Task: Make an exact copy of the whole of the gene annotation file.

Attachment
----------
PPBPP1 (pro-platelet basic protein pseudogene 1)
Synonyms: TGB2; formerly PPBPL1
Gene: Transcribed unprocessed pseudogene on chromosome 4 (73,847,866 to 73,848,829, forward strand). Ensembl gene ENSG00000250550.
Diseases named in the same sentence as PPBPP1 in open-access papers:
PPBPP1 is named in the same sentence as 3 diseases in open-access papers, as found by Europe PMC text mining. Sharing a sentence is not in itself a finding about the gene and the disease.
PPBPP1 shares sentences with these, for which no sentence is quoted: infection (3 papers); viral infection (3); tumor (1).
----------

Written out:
PPBPP1 (pro-platelet basic protein pseudogene 1)
Synonyms: TGB2; formerly PPBPL1
Gene: Transcribed unprocessed pseudogene on chromosome 4 (73,847,866 to 73,848,829, forward strand). Ensembl gene ENSG00000250550.
Diseases named in the same sentence as PPBPP1 in open-access papers:
PPBPP1 is named in the same sentence as 3 diseases in open-access papers, as found by Europe PMC text mining. Sharing a sentence is not in itself a finding about the gene and the disease.
PPBPP1 shares sentences with these, for which no sentence is quoted: infection (3 papers); viral infection (3); tumor (1).